Only his second wife (whom he left his first wife and kids for) managed to handle John. Even after he groped female employees and attempted to wrest her ownership of stock in the company, she stuck with him and was likely the real champion for creating the Foundation. MacArthur only agreed to the Foundation on the advice of a lawyer that it would help him avoid estate taxes upon his death. He told his lawyer “I’m going to do what I do best; I’m going to make (money). You guys will have to figure out after I am dead what to do with it.”



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RAY CHARLES: LOOKING BACK

As his 80th birthday approaches, a look at the life and legacy of the late Ray Charles.


"I just do what I do." That's what Ray Charles told Billboard in June 2002 when asked to assess his role in music history. Of course, Charles' self-effacing response belies a groundbreaking career and a legacy that endures today, as fans look toward celebrating what would have been the legendary artist's 80th birthday Sept. 23. Looking back at Charles' storied career, what comes to mind is the phrase "musical genius." In Charles' case, that's no hype.


Rare & Unseen Ray Charles Photos | Charles on the Charts

80th Birthday Year Events | Charles Charity


In 1954, the artist's melding of gospel and blues yielded the pioneering hit "I've Got a Woman"-and forged an indelible imprint on R&B, rock and pop. His earthy, soulful voice graced a steady stream of classics after "Woman," including "Drown in My Own Tears," "What'd I Say," "Hit the Road Jack," "Unchain My Heart," "I Can't Stop Loving You" and "Georgia on My Mind."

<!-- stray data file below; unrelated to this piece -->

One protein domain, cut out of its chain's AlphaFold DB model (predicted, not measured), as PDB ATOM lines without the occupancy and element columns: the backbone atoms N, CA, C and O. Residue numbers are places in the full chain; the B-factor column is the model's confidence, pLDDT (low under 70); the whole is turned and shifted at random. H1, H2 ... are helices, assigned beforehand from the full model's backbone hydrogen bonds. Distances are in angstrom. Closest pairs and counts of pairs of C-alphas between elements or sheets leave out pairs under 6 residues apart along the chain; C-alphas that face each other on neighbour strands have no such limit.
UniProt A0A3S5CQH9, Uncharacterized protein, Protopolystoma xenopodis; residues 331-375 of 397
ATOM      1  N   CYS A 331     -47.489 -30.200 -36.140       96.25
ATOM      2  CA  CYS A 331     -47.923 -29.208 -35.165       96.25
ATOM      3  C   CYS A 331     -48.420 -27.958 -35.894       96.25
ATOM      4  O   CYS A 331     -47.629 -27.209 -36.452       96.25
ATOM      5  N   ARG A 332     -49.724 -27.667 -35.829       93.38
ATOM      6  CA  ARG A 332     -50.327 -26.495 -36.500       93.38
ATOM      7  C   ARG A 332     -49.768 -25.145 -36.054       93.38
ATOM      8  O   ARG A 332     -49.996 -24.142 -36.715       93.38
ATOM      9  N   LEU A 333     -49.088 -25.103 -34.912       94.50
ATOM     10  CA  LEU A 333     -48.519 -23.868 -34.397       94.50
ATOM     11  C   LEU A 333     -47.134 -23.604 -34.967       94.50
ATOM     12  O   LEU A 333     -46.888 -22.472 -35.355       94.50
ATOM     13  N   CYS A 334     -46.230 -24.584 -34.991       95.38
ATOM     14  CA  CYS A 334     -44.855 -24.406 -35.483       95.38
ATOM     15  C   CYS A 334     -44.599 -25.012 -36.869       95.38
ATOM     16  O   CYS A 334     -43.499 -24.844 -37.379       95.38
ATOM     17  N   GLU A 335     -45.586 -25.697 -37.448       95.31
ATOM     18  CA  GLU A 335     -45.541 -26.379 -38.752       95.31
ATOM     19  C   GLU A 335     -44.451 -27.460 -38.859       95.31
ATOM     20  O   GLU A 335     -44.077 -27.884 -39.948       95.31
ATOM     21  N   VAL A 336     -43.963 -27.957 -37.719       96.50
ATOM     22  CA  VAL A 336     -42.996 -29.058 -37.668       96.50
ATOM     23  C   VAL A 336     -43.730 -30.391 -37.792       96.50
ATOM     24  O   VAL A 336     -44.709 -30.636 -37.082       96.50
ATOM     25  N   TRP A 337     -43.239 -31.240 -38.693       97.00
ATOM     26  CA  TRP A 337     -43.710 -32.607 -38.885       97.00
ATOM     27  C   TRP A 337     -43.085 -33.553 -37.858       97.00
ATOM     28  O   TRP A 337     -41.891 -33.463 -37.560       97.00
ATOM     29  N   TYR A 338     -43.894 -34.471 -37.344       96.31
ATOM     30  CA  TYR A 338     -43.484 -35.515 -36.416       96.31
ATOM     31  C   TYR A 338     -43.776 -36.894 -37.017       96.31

Video below: Ray Charles performs "Hit The Road Jack" in São Paulo, Brazil on September 22, 1963.


Video below: Ray Charles performs "Then I'll Be Home" in Montreux, Switzerland on July 19, 1997.


Just as at home on the Hammond B-3 organ as he was on the piano, he also landed at the top of Billboard's R&B, pop, country and jazz charts-and even the dance chart, collaborating with childhood friend Quincy Jones and Chaka Khan on "I'll Be Good to You."

His final recording, 2004's "Genius Loves Company," made history when it won eight Grammy Awards, including album and record of the year for his pairing with Norah Jones on "Here We Go Again."

But what many may not know is that the inimitable Charles was also a genius when it came to the business side of music. In the early '60s he negotiated a rare feat after leaving Atlantic Records to sign with ABC-Paramount: ownership of his own master recordings. He also established his own labels. Tangerine (his favorite fruit) came first, which later evolved into CrossOver Records.

A songwriter who penned nearly 200 songs, Charles also operated his own publishing companies, Tangerine Music and Racer Music. For these entities, Charles and longtime manager Joe Adams designed and built the RPM International office and studios on Washington Boulevard in Los Angeles. The Ray Charles Memorial Library will open in the building this fall.

Charles also found time to manage the careers of other acts, including Billy Preston and '70s R&B group the Friends of Distinction. And way before it was de rigueur for artists to do, Charles set up what became a foundation to help needy children with hearing disabilities and later on support education.